We have chronicled the recent surge of the potential for a Miami Marlins deal with free agent starter James Shields. This week, Shields is expected to wrap up his offseason of discontent with a contract with one of many suitors, but the number of suitors has seemed to have dwindled. However, that list still includes the Marlins, who have been on the outside of the race but may have been creeping up this week.
But Clark Spencer of the Miami Herald spoke to team sources who said that the club's shot at Shields is essentially nil.
While the Marlins have closely monitored the James Shields situation, multiple sources have told me they don't expect to sign the free agent pitcher, with one assessing the team's chances at "zero percent."
The big issue appears to be the ongoing concern with Dan Haren, the starter the Marlins acquired from the Los Angeles Dodgers as part of the Dee Gordon - Andrew Heaney swap. Initially, that aspect of the deal actually appeared to be a bit of a positive: the Marlins would either get a reasonable back-end starter with some upside for free or the team could receive an influx of $10 million if Haren chooses to retire. Either way, the Marlins are getting a positive asset.
The problem so far has been that Haren has been completely undecided throughout the offseason. Initially it seemed he was sure to retire if the Fish could not find a trade partner, though the Marlins had not given up on trying to find such a team or getting him to pitch for the Fish. However, the team struggled to find takers for a deal, and Haren continued to threaten to retire if he was not on a west coast team. That would have been fine, except that Haren decided he would show up for Spring Training anyway. But then he also did not commit to actually pitching for the team despite saying he would be present at Spring Training. From Joe Frisaro of MLB.com a few days ago:
It is possible that Haren may show up to Spring Training, pitch a little, and decide that the move to Miami would not be tenable for his and his family's life. That is totally within reason for Haren; after all, this is his career and he is within his rights to choose to end it if it is not working for him. But it has left the Marlins in a bit of a lurch. The Fish are already in a some trouble if they are forced to deal Haren thanks to their decreased pitching depth. Their best chance at a potential impact talent at starting pitcher is Shields, but Haren's uncertain status leaves Miami uncertain about its budget.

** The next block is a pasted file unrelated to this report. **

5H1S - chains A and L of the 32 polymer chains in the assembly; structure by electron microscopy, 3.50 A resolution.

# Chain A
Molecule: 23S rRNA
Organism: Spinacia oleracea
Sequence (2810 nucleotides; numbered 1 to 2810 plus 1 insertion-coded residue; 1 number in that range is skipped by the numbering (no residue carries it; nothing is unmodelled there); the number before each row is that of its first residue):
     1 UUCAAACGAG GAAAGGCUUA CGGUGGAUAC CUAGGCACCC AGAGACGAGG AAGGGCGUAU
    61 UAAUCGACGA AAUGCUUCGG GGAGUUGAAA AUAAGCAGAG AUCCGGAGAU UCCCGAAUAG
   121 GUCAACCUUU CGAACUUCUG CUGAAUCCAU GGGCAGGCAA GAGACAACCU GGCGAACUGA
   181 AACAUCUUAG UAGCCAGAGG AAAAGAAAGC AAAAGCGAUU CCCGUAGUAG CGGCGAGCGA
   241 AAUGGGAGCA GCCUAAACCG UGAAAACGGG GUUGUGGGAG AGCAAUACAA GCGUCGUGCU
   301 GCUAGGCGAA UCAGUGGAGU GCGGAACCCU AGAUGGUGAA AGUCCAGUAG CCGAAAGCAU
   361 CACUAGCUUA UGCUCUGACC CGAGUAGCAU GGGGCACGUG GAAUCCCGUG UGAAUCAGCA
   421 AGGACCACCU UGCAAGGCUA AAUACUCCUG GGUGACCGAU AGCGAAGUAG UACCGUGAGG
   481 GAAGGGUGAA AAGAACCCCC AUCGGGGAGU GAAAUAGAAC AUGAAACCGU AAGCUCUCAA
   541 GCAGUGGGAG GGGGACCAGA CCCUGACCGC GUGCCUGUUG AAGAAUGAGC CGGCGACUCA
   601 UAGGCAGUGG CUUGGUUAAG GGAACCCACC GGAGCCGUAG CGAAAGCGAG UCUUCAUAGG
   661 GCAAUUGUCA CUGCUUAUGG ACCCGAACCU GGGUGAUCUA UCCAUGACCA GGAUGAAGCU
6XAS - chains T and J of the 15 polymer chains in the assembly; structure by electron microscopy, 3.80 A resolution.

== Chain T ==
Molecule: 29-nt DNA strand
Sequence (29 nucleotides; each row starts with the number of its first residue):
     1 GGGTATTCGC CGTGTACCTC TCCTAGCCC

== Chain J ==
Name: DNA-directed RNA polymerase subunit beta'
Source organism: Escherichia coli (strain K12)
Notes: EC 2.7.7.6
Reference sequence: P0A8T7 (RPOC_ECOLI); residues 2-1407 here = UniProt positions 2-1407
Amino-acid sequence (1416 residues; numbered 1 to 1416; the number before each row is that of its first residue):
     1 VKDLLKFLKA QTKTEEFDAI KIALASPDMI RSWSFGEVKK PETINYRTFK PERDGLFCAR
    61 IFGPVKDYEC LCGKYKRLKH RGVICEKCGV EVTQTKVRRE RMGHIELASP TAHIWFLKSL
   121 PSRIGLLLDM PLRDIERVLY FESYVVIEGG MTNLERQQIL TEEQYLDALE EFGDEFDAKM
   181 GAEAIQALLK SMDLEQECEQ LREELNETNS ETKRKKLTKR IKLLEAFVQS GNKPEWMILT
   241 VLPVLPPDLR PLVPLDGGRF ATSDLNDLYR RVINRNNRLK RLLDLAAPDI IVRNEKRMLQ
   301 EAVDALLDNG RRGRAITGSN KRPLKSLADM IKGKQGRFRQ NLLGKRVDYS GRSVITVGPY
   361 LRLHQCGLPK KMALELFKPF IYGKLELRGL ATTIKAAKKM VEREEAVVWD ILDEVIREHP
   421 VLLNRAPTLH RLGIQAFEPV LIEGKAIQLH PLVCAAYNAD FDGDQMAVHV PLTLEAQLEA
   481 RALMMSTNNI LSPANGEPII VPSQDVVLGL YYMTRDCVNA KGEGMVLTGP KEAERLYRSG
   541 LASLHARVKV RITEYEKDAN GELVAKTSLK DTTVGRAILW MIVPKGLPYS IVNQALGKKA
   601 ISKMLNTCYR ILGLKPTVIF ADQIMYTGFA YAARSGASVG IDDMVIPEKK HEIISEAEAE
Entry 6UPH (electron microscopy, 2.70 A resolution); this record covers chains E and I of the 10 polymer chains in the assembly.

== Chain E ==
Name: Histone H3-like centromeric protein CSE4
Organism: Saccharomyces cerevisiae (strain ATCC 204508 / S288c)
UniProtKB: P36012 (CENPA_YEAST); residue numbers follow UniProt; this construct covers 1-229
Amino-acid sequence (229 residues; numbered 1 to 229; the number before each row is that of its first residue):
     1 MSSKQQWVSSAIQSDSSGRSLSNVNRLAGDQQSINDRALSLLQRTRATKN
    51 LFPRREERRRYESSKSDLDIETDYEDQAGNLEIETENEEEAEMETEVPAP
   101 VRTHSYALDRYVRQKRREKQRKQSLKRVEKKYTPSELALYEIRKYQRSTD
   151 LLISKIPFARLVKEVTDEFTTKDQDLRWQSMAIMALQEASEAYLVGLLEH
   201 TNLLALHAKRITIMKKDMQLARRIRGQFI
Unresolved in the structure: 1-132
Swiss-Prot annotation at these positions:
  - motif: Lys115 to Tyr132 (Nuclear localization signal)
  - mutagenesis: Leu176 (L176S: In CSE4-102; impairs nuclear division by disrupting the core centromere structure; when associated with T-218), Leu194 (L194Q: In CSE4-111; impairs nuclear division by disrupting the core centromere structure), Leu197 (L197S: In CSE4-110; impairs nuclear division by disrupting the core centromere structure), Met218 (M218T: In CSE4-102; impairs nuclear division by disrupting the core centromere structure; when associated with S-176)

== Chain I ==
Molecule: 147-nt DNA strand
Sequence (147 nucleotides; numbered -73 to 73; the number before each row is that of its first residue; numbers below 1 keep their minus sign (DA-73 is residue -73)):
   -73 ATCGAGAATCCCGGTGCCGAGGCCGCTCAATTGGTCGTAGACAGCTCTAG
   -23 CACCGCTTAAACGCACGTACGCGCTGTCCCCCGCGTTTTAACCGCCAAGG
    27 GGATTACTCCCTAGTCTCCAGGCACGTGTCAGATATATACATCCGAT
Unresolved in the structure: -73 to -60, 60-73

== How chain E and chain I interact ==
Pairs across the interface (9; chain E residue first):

The Fish have hit their desired payroll wall. Not including the money provided from other teams, the Marlins owe just about $68 million for 2015 after the Ichiro Suzuki signing, which is exactly what sources said was the Marlins' target for the year. Had Haren decided to retire or had the team been able to find a taker that would bring him in without the Dodgers' $10 million, the Marlins may have had a little more room with which to acquire a player. Unfortunately, Haren has essentially made no choice and is holding that $10 million hostage. The Fish cannot count on it being present for any deals for Shields, meaning a contract for the free agent righty would put the team well over budget.
If the Marlins lose Haren to retirement in Spring Training, it will likely be too late to scramble and find a quality replacement for the back of the rotation. The team still cannot find anyone to take Haren without his salary being paid off. The odds of the Fish going over budget for Shields even with Haren's $10 million was probably mediocre to low. This situation is even worse with that money tied up. The Marlins and Fish Stripes will keep an eye on the Shields situation, but Haren's issue is another intriguing story as we close in on Spring Training.